The United States’ top diplomat will meet virtually with Southeast Asian officials next week, a senior State Department official said on Saturday, as President Joe Biden’s administration seeks to show the region is a priority while also addressing the crisis in Myanmar.
US Secretary of State Anthony Blinken will attend virtual meetings for five consecutive days, including annual meetings of the 10 foreign ministers of the Association of Southeast Asian Nations (ASEAN) and other nations and separate meetings of the Lower Mekong subregion countries Myanmar, Cambodia, Laos, Vietnam and Thailand.
“I think it’s a clear demonstration of our commitment to the region,” said the State Department official, who briefed the Reuters news agency on condition of anonymity.
In recent years top US officials have not always attended ASEAN meetings and have sometimes sent more junior officials to the region’s summits.
The virtual meetings come after the Biden administration in its early days was seen as paying little attention to the region of more than 600 million people, that is often overshadowed by China, which the US sees as its major foreign policy challenge.
But top US officials have made a string of visits to the region in recent months.
Deputy Secretary of State Wendy Sherman visited Indonesia, Cambodia and Thailand in May and June, Defense Secretary Lloyd Austin was in Vietnam and the Philippines this week, and Vice President Kamala Harris is set to visit Singapore and Vietnam.
On Sunday, the US shipped 3 million doses of the Moderna COVID-19 vaccine to Vietnam and it has sent doses to other Southeast Asian countries, as well.
However, an agreement it reached in March with Japan, Australia and India to provide one billion doses to the region stalled due to an Indian export ban.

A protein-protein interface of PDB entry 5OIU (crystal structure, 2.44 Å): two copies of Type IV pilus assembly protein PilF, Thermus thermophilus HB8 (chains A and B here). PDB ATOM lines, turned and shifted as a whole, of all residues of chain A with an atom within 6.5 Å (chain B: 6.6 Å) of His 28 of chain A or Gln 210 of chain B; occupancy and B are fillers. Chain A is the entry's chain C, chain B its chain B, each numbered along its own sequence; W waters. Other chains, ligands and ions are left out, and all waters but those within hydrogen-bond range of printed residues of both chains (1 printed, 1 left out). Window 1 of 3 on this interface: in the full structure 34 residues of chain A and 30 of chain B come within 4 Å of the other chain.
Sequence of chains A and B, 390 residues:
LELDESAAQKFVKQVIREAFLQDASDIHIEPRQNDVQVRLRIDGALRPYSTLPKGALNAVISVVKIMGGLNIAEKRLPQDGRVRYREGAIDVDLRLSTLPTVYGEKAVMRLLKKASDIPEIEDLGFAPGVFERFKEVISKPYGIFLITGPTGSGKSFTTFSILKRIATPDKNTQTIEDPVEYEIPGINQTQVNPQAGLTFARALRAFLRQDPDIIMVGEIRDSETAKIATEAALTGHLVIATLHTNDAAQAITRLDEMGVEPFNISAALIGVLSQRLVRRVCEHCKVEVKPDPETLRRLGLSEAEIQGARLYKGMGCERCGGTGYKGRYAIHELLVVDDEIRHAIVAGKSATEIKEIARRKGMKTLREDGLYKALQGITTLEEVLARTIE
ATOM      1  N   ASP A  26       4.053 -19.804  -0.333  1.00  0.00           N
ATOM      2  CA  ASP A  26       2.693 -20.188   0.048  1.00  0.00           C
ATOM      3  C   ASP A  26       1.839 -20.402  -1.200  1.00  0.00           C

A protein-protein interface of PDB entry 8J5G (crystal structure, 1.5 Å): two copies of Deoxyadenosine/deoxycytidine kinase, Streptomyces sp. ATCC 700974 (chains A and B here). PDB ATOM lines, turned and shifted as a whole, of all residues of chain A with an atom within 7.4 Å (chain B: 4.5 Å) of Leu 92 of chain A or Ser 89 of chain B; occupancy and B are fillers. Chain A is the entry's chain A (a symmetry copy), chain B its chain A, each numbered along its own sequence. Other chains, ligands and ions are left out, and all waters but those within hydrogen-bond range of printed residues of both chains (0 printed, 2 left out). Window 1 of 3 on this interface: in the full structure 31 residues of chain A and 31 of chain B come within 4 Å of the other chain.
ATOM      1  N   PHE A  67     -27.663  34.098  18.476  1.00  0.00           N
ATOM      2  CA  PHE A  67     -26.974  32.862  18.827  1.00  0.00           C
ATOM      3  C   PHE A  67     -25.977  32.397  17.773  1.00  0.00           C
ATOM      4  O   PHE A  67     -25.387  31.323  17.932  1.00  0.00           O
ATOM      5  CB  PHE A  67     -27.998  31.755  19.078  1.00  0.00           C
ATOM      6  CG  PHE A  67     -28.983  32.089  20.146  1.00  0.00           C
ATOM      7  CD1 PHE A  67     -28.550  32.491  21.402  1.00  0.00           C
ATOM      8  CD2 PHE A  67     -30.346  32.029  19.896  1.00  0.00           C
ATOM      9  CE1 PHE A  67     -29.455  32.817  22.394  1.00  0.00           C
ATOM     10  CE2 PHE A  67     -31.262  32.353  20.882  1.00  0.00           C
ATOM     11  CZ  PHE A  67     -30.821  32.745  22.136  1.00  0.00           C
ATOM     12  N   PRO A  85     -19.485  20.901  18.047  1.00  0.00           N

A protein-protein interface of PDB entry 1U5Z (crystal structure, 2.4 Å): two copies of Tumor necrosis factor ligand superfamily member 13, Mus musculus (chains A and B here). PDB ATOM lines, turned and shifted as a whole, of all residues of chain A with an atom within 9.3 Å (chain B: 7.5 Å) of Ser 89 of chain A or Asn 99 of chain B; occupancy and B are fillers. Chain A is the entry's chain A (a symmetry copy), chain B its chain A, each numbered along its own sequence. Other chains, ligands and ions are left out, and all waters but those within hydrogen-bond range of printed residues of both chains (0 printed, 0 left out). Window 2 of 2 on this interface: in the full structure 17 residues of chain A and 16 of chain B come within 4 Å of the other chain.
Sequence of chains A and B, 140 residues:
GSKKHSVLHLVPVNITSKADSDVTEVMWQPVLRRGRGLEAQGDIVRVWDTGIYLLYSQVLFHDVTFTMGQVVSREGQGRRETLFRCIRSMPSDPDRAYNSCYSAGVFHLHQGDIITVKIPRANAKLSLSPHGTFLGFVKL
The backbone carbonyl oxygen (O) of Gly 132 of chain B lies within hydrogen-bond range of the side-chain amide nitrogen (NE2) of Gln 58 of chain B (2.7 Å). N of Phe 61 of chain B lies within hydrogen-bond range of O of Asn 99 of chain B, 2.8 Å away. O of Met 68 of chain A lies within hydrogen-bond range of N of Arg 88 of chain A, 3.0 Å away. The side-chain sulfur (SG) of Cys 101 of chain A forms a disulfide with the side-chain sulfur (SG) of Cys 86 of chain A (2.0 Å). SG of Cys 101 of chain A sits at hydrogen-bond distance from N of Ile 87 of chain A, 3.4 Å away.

By mid-next week the US will have donated 23 million doses to countries in the region, which is experiencing a surge of the coronavirus linked to the highly contagious Delta variant.
Representatives of Myanmar’s military government will also take part in the meetings next week.
The country’s military rulers have been subjected to a string of US sanctions since the army staged a coup on February 1 and arrested elected leaders including Aung San Suu Kyi, prompting widespread protests.
In a meeting with ASEAN foreign ministers earlier this month, Blinken called on the countries to take action to end violence and restore democracy in Myanmar.
Meanwhile, the United Kingdom warned this week that half of Myanmar’s population of 54 million could become infected with COVID-19 within the next two weeks.
“The virus is spreading through the population, very fast indeed,” Britain’s UN Ambassador Barbara Woodward told an informal Security Council discussion on Myanmar. “By some estimates, in the next two weeks, half of the population of Myanmar could be infected with COVID,” she said.